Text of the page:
More broadly, exporting democracy through military intervention and the use of levers of financial power can scarcely deliver the kind of sustainable, accountable and stable political systems that advocates otherwise want to root for. There are countless tragic cases all over the world.
What is more, even from strict economic efficacy and impact, the aid argument sits on a decidedly shaky platform. Critics have long showed that foreign aid, particularly bilateral and multilateral grants and loans along with certain types of humanitarian aid, in part driven by the ‘white man’s burden,’ has hurt rather than helped the African continent. If in fact aid was such an indispensable source of pulling poor countries out of the trap of poverty, today Africa wouldn’t be occupying the lowest rungs of official growth and development indices.
Western ‘friends’ of Africa who are so concerned and determined to do good for the continent, to be sure, have African citizens keen to embrace foreign support, often oblivious of the condescension embedded in narratives that seek to ‘save’ Africa. Ordinarily, outside solidarity and well-meaning support should be welcome, but only if prudently channelled towards a sound local strategy and the viable pursuit of meaningful transformation rather than the perpetuation of dependence and domination.
Western paternalism of old, of seeing African as always hopelessly in need of being saved by outsiders, cannot bring about the change we need. The continent has been the focus of an army of experts in academia, the media and technocratic corridors of western institutions and governments.
They have authored policy papers and blueprints for the World Bank, testified before lawmakers in the EU, UK and US, designed and implemented aid programmes for DFID and USAID. They are experts at leading Western universities treated with authorial reverence and bestowed on near intellectual invincibility as the definitive voices on specific African countries.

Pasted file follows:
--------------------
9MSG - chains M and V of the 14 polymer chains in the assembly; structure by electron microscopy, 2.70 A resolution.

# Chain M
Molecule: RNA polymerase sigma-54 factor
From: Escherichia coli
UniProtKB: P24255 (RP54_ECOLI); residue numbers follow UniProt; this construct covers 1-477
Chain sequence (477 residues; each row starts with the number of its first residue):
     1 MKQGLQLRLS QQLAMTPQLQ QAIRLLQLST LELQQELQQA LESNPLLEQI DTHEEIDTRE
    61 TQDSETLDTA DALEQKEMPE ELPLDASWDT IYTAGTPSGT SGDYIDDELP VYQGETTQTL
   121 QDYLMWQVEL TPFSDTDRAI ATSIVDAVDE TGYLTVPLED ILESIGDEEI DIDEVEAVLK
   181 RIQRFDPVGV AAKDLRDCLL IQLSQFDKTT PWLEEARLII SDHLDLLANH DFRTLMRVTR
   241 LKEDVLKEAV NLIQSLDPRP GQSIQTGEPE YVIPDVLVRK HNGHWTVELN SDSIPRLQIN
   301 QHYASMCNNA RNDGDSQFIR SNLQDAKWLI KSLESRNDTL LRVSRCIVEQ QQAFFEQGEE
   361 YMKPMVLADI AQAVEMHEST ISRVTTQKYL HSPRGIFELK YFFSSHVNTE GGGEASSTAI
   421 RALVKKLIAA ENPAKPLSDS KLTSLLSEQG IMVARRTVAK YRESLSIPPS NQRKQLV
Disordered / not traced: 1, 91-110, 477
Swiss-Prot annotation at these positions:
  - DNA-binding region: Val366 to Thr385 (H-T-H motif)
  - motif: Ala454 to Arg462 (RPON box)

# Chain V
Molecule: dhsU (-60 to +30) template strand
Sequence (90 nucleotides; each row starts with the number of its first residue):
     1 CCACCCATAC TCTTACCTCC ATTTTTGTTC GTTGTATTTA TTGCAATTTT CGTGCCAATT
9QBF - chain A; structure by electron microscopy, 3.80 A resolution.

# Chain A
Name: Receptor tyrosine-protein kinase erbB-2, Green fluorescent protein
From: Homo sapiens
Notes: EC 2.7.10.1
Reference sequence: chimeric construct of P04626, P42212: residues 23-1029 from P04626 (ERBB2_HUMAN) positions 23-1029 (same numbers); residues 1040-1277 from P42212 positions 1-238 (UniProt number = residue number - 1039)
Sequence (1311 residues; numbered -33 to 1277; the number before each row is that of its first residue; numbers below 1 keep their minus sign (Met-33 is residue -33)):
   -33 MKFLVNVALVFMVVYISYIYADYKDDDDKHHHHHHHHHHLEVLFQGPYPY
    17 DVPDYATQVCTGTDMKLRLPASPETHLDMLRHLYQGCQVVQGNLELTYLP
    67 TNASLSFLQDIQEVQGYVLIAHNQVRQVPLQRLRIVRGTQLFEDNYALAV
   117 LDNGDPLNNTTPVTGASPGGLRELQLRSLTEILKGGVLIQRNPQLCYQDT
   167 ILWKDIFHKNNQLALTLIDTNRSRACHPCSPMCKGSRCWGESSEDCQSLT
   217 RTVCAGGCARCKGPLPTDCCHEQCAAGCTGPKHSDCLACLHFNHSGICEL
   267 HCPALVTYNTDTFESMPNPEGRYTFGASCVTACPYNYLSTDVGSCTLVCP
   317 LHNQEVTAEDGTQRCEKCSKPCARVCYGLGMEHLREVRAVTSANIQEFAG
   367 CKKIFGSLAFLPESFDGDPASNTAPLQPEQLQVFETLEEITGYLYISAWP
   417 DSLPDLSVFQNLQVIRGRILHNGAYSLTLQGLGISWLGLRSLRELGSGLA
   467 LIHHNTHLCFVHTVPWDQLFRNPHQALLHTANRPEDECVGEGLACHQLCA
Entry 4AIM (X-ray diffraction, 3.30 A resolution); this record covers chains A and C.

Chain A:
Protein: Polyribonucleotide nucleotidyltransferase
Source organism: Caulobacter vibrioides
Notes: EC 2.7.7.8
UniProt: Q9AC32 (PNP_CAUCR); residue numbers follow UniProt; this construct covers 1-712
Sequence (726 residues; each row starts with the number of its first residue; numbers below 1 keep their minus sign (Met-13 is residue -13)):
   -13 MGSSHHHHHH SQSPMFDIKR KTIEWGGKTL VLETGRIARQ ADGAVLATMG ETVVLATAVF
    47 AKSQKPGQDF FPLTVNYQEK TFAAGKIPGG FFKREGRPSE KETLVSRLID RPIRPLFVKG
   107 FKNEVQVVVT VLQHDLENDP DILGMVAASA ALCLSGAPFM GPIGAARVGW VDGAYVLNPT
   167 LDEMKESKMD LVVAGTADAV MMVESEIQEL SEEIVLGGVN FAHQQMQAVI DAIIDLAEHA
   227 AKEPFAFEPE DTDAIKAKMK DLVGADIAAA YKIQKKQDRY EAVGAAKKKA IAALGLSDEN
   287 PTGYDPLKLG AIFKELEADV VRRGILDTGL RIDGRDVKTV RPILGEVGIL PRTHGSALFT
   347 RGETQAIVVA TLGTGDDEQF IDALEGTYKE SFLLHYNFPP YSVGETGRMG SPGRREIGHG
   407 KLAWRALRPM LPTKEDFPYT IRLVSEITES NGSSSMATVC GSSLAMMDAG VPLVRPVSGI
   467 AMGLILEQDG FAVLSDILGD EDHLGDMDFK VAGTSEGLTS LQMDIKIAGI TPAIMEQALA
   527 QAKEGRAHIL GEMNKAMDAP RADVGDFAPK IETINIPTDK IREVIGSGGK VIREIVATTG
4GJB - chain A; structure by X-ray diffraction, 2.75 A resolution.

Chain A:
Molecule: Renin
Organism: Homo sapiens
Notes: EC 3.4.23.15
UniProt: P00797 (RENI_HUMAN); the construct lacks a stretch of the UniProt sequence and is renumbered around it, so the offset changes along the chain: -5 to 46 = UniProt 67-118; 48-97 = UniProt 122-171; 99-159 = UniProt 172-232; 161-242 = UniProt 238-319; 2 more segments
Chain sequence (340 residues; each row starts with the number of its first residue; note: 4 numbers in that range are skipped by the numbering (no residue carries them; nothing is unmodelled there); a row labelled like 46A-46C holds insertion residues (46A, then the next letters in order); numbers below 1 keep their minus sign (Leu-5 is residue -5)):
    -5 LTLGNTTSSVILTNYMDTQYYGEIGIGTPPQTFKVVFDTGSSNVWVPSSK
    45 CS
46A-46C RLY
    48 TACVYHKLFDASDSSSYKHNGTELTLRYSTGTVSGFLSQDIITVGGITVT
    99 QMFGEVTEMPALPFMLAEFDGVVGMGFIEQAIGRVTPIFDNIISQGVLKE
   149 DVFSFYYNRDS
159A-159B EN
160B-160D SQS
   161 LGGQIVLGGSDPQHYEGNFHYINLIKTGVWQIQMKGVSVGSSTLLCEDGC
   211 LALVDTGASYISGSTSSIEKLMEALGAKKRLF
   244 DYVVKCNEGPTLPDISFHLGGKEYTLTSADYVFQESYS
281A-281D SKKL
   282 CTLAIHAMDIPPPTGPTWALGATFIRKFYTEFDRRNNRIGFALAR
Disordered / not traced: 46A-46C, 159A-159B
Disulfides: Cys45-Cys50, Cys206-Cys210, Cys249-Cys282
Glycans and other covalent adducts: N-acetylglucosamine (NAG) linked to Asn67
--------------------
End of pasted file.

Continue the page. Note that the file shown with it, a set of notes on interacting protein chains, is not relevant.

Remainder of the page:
At an instructive meeting on African politics and security in Washington DC sometime in 2019, several speakers in the room who said anything about Ethiopia were quick to ask if a certain renowned expert on the country was present to endorse or object. I and another African colleague with years of research in Ethiopia did not matter.
Part of the problem here in fact lies in the hubristic claim to the expertise of a complex continent and countries where even the natives lack the full grasp of societies that invariably defy broad-brush conclusions and stylised representations. I am Ugandan and have for years carefully studied the country’s political history and strived to come to grips with its social landscape, yet I always insist on the caveat that mine is but only limited and partial knowledge, short of the claim to being an expert.
The struggle for African socioeconomic and political liberation has to be anchored in African agency not foreign ‘saviour mentality’ that supposedly seeks to save a helpless people. Whether it is economic emancipation or political liberation, the sources and forces of change have to be organically situated among African peoples. This is a no-brainer.
African liberation agendas have historically built on Pan-African ideals articulated and pursued from within the continent and among the Diasporas since the era of abolition. Today, freedom is spoken of as a universal value and practice, but for a long time it was nearly conceived as exclusive to one race until at least the Haitian Revolution started the processes of its universalisation.